Clearly, it is microfoundations that are false. The Walrasian approach is defined by this axiom set: “HC1 economic agents have preferences over outcomes; HC2 agents individually optimize subject to constraints; HC3 agent choice is manifest in interrelated markets; HC4 agents have full relevant knowledge; HC5 observable outcomes are coordinated, and must be discussed with reference to equilibrium states.” (Weintraub) Every model that is built upon HC1 to HC5 or contains a subset thereof is false.

On the other hand, the Keynesian macrofoundations approach is defined by this set of foundational propositions: “Income = value of output = consumption + investment. Saving = income − consumption. Therefore saving = investment.” (GT, p. 63) Every model that is built upon this elementary syllogism is false, in particular, all I=S/IS-LM models and the whole of MMT.

Because both the microfoundations approach and the macrofoundations approach are axiomatically false, roughly 90 percent of the content of peer-reviewed journals is scientifically worthless.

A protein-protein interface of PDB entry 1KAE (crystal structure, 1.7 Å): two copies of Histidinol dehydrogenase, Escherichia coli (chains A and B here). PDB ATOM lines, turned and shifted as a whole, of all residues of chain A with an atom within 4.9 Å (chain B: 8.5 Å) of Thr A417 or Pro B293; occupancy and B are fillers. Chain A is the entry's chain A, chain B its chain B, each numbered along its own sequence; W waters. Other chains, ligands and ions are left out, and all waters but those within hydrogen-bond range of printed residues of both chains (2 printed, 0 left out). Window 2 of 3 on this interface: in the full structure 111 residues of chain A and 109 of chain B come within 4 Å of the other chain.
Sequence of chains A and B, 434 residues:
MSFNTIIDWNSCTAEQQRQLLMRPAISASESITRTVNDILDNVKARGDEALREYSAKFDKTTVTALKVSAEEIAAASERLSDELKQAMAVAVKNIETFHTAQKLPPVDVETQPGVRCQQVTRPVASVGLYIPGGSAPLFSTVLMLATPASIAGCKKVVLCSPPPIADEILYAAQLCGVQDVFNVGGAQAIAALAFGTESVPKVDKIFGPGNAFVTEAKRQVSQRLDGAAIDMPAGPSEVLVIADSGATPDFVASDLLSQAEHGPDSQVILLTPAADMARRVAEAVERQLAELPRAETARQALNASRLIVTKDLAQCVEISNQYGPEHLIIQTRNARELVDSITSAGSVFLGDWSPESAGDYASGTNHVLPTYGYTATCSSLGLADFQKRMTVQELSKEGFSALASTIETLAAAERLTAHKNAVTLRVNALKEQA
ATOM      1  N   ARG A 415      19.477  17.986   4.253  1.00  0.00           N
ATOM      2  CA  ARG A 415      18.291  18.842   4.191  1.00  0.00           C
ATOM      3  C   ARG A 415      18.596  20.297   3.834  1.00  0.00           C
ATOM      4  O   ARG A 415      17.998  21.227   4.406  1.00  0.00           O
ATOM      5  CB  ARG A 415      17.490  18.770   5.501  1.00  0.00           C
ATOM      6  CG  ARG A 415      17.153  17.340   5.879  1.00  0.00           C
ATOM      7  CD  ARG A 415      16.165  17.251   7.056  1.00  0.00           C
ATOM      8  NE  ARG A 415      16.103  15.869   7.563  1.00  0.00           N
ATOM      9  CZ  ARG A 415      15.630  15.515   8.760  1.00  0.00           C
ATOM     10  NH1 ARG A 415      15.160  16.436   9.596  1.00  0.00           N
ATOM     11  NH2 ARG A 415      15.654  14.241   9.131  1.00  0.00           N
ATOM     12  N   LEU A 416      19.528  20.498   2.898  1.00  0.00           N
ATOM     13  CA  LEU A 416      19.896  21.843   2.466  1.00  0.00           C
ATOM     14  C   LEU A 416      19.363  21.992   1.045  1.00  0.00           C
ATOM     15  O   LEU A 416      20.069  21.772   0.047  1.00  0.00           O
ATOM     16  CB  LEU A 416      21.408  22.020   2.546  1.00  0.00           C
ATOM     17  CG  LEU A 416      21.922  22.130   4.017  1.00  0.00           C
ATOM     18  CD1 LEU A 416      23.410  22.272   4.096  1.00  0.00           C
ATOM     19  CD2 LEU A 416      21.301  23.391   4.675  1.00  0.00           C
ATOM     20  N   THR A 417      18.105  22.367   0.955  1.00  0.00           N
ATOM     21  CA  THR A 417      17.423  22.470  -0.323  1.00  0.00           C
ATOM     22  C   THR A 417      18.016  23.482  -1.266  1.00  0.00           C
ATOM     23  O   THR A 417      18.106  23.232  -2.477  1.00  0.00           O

A paradigm shift is imperative.#1 Who still accepts and applies Walrasian microfoundations or Keynesian macrofoundations or a combination thereof goes straight to the Flat-Earth-Cemetery.

It is known since 2000+ years: “When the premises are certain, true, and primary, and the conclusion formally follows from them, this is demonstration, and produces scientific knowledge of a thing.” (Aristotle) Economists’ premises have NEVER been certain, true and primary. Economics went wrong from the very beginning.

Egmont Kakarot-Handtke

#1 From false microfoundations to true macrofoundations

Anonymous said...

Perhaps the Nobel committee thought that between hot air (Nordhaus) and horse shit (Weitzman) the former was a safer bet?

For another link, in case you've forgotten or never heard, here you go

Peter Dorman said...

Yes, I knew that Marty has been a little, um, erratic in his personal life. Do you add or take away points for having been a Maoist in an earlier incarnation? In any event, I'd distinguish between a Nobel Prize and a Right Livelihood award.

Sandwichman said...

Wait a minute. Why single out Weitzman? ALL economists steal horse shit and peddle it as their own. Just ask Egmont.

marcel proust said...

(That anonymous was me. When I previewed, it lost my pseud.)